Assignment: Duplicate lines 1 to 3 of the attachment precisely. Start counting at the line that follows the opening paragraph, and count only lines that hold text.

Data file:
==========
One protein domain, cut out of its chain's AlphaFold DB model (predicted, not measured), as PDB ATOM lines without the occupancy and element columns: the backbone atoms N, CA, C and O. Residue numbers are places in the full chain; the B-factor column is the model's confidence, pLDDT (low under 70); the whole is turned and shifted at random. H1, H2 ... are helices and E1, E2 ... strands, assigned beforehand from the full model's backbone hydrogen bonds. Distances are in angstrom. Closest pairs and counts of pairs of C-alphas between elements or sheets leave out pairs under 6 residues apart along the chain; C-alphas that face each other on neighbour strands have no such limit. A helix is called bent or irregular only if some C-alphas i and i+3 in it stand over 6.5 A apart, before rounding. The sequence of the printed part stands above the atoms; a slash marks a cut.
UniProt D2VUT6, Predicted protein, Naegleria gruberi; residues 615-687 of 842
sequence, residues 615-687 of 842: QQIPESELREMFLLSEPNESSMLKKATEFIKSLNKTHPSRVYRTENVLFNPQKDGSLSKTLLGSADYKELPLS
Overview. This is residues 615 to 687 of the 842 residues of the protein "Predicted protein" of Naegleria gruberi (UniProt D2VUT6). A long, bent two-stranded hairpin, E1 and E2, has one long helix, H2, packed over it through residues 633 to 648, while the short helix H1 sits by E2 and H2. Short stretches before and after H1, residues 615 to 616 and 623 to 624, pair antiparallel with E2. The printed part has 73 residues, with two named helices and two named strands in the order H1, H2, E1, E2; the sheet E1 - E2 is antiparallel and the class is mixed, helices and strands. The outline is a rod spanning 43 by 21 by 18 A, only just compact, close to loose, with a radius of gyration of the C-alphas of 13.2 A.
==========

UniProt D2VUT6, Predicted protein, Naegleria gruberi; residues 615-687 of 842
sequence, residues 615-687 of 842: QQIPESELREMFLLSEPNESSMLKKATEFIKSLNKTHPSRVYRTENVLFNPQKDGSLSKTLLGSADYKELPLS
Overview. This is residues 615 to 687 of the 842 residues of the protein "Predicted protein" of Naegleria gruberi (UniProt D2VUT6). A long, bent two-stranded hairpin, E1 and E2, has one long helix, H2, packed over it through residues 633 to 648, while the short helix H1 sits by E2 and H2. Short stretches before and after H1, residues 615 to 616 and 623 to 624, pair antiparallel with E2. The printed part has 73 residues, with two named helices and two named strands in the order H1, H2, E1, E2; the sheet E1 - E2 is antiparallel and the class is mixed, helices and strands. The outline is a rod spanning 43 by 21 by 18 A, only just compact, close to loose, with a radius of gyration of the C-alphas of 13.2 A.